Fred Phelps dies Wednesday at age 84, the preachers hateful protests might have created sympathy for gay rights. Religious leaders who oppose gay marriage also said the pastor’s tactics clouded the debate over such issues and put them on the defensive in discussing both policy and faith.
But in targeting grieving families of troops killed overseas, taunting people entering other churches and carrying signs with anti-gay slurs and vulgar language or symbols, Phelps and his Westboro Baptist congregation created public circuses that may have helped the gay-rights movement.
Fred Phelps Dies
Phelps’ protests sparked outrage, with the federal government and lawmakers in more than 40 states passing specific laws to limit the protests and local residents using various tactics — including lining up to block views of the protesters — to protect grieving families.
Gay-rights advocates, meanwhile, were assessing Phelps’ place in the history of their movement.
“An obscene footnote” is how Tom Witt, executive director of Equality Kansas, the state’s leading gay-rights group, believes Phelps and his followers will be remembered. Witt said progress began well before Westboro’s protests and will continue long after Phelps’ death.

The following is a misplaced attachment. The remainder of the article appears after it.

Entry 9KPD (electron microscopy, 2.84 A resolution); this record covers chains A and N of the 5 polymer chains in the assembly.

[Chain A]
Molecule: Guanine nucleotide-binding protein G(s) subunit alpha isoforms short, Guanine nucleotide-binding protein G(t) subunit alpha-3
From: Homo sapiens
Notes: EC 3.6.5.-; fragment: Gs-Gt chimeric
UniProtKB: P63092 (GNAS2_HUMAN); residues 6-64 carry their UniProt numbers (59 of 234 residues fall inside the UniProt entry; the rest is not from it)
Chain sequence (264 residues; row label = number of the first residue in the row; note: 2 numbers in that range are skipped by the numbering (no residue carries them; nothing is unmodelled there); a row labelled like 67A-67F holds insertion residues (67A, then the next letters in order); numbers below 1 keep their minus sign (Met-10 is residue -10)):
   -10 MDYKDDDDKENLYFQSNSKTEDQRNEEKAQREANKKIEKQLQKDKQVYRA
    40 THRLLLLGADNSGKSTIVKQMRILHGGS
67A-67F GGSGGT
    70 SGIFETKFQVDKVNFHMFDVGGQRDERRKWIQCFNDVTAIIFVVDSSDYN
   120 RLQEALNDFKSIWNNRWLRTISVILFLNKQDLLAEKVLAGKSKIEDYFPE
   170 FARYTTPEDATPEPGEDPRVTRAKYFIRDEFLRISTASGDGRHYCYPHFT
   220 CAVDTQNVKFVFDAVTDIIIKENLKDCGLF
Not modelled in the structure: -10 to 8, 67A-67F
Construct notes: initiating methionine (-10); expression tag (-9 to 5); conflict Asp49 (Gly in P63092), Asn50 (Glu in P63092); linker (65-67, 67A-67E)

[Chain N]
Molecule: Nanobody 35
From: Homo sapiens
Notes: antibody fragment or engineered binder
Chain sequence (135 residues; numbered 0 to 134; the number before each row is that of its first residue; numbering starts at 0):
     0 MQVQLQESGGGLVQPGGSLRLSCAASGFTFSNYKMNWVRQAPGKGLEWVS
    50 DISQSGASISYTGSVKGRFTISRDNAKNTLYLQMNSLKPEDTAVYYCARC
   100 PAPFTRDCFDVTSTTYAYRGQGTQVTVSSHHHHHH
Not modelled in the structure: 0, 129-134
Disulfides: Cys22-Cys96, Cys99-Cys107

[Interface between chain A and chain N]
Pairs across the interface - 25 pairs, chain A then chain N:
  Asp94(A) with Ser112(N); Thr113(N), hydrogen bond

James Esseks, director of the Lesbian, Gay, Bisexual and Transgender Project at the American Civil Liberties Union, acknowledged that he eventually saw Phelps’ protests as helping his own movement.
He would show up with his extreme anti-gay views, and a bunch of people in the middle would think, ‘If that’s what it means to be anti-gay, I want no part of it,'” Esseks said.
Conservative religious leaders regularly denounced Phelps, worried that his relentless attacks would be perceived as representing the Christian case against same-sex relationships. At the 2003 annual Southern Baptist Convention, leaders spent a session drawing a distinction between their opposition to same-sex unions and Phelps’ protests.
Fred Phelps professed not to care what anyone thought of his church. He said in a 2006 interview with The Associated Press that no minister could “preach the Bible” without preaching God’s hate. Westboro spokesman Steve Drain said in an email a few days before Phelps’ death that the church’s doctrines weren’t changing.
Phelps founded the church in the 1950s, and it has drawn much of its small congregation from his extended family. Its rise to national and even international notoriety began in the early 1990s, as it picketed against gays and lesbians, then protested funerals of AIDS victims and, eventually, fallen soldiers.
Fred Phelps Dies: Preachers Hateful Protests Might Have Helped Promote Gay Rights.
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